A few decades ago 7% of MESA Nostra's members were Muslims. Now they constitute close to 70% of the membership. Non-Muslims often depend, therefore, on that goodwill, on the ability not to offend those Muslim colleagues. Furthermore, those who enter the field of Islamic and Middle Eastern studies may exhibit, under the surface, certain pre-existing mental conditions. For example, take those who are smitten with "Arab culture" (the sociologist Judith Kipper became a pretend-expert on Islam after a life-changing trip to Cairo, so J. B. Kelly laughingly, scornfully relates). There are those who find that post-colonial discourse is just the ticket to tenure, a ticket to ride.

And then, according to Ibn Warraq, who has long experience in such matters, and who, because of his outward aspect, used to be taken for a true-blue Muslim and thus became the recipient of all kinds of confidences even of non-Muslim academics specializing in Islamic or Middle Eastern studies, there is a much higher proportion of people who exhibit all the symptoms of the mental pathology known as antisemitism, than in the general population. It would hardly be surprising that someone with such a mental makeup would be more likely to choose Middle Eastern or Islamic studies, and to find them and the atmosphere that now prevails in such academic circles accepting, and welcoming. And there is the bonus of not having to hide, but rather to proudly make use of, what might otherwise need to be kept quietly under wraps.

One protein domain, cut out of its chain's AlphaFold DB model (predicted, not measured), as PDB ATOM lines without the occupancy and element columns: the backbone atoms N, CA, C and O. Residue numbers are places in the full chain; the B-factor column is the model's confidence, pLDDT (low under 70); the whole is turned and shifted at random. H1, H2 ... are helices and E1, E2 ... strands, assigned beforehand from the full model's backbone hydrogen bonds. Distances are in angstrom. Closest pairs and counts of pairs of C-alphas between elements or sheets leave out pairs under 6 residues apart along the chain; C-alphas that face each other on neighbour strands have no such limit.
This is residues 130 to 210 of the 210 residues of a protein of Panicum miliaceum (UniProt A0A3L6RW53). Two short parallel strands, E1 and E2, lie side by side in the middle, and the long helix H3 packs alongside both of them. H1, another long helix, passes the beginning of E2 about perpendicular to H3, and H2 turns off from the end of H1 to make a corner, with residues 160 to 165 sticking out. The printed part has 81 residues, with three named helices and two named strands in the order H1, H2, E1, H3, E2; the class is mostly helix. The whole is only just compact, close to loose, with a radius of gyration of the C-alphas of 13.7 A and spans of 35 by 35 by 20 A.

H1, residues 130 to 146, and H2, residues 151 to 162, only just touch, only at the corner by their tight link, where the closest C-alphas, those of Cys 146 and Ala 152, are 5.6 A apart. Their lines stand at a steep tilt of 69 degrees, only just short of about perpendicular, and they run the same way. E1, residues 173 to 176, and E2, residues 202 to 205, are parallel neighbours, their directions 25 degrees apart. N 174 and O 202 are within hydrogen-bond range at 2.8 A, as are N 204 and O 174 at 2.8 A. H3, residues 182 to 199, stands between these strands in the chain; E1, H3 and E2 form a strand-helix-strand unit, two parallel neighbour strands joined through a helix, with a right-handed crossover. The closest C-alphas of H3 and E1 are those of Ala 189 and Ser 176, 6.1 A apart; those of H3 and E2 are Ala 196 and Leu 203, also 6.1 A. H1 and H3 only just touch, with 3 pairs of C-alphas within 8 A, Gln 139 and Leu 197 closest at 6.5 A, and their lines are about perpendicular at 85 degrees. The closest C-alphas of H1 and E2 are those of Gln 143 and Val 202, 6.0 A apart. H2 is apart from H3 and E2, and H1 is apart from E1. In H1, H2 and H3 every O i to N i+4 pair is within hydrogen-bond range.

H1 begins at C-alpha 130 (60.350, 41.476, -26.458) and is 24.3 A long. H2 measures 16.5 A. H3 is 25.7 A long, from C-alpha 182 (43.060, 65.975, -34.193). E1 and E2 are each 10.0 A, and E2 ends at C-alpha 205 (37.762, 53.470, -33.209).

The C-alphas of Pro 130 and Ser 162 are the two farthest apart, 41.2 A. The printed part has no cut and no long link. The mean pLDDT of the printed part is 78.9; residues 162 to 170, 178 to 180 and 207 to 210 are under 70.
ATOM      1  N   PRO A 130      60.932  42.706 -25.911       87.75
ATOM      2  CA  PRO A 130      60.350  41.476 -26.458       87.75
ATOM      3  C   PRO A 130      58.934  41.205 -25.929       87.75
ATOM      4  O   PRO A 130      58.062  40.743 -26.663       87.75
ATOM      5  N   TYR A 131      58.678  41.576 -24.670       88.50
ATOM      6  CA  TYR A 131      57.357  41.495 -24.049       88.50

Posted on 01/11/2008 4:40 PM by Hugh Fitzgerald
Friday, 11 January 2008
Islamic Charity Conviction

No Hamas sympathizers on this jury.